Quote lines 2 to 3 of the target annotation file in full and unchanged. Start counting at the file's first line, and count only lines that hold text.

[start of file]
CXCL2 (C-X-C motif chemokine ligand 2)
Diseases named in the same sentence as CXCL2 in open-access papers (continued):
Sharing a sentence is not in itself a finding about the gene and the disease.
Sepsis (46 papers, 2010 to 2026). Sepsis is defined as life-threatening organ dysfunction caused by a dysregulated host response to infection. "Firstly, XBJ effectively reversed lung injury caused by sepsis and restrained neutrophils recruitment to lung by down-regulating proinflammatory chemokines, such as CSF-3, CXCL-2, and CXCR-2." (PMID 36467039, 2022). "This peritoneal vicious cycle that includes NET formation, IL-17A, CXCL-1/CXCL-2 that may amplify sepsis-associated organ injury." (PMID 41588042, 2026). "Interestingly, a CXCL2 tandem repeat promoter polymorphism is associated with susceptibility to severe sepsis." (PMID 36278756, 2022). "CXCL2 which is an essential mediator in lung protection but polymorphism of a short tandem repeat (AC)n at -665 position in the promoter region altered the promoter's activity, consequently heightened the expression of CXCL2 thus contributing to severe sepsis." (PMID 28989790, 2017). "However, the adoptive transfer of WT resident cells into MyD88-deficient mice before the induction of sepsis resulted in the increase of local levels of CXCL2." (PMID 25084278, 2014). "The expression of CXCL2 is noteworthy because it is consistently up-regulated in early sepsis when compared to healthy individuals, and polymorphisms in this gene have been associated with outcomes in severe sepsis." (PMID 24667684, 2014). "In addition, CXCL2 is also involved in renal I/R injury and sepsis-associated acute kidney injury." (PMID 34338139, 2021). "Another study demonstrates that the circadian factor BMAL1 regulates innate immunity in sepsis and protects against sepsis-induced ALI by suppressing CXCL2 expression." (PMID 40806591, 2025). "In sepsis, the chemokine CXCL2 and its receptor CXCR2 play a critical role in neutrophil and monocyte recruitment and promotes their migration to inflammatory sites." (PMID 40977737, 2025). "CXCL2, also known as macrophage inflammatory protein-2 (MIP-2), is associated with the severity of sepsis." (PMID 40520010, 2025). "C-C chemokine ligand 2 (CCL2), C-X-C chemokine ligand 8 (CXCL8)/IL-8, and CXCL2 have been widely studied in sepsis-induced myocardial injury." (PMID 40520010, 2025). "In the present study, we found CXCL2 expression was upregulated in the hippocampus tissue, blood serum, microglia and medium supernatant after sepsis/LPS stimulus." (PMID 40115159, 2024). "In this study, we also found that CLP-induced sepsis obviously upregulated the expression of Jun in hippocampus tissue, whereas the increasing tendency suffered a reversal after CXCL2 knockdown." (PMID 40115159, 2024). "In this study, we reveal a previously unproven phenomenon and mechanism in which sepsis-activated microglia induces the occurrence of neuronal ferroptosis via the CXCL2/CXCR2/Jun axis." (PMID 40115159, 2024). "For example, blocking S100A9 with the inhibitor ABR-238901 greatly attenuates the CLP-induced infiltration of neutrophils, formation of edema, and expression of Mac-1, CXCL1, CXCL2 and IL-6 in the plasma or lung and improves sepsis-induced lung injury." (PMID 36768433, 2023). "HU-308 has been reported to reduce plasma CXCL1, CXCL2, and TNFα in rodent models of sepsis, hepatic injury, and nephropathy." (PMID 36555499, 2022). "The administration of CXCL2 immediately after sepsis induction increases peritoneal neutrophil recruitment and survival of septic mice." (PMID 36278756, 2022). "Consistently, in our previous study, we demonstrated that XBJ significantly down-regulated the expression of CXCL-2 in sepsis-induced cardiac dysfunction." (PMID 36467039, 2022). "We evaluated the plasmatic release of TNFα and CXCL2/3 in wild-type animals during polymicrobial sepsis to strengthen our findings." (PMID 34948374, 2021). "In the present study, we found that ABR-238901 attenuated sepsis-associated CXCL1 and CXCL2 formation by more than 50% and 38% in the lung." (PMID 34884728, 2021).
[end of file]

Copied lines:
Diseases named in the same sentence as CXCL2 in open-access papers (continued):
Sharing a sentence is not in itself a finding about the gene and the disease.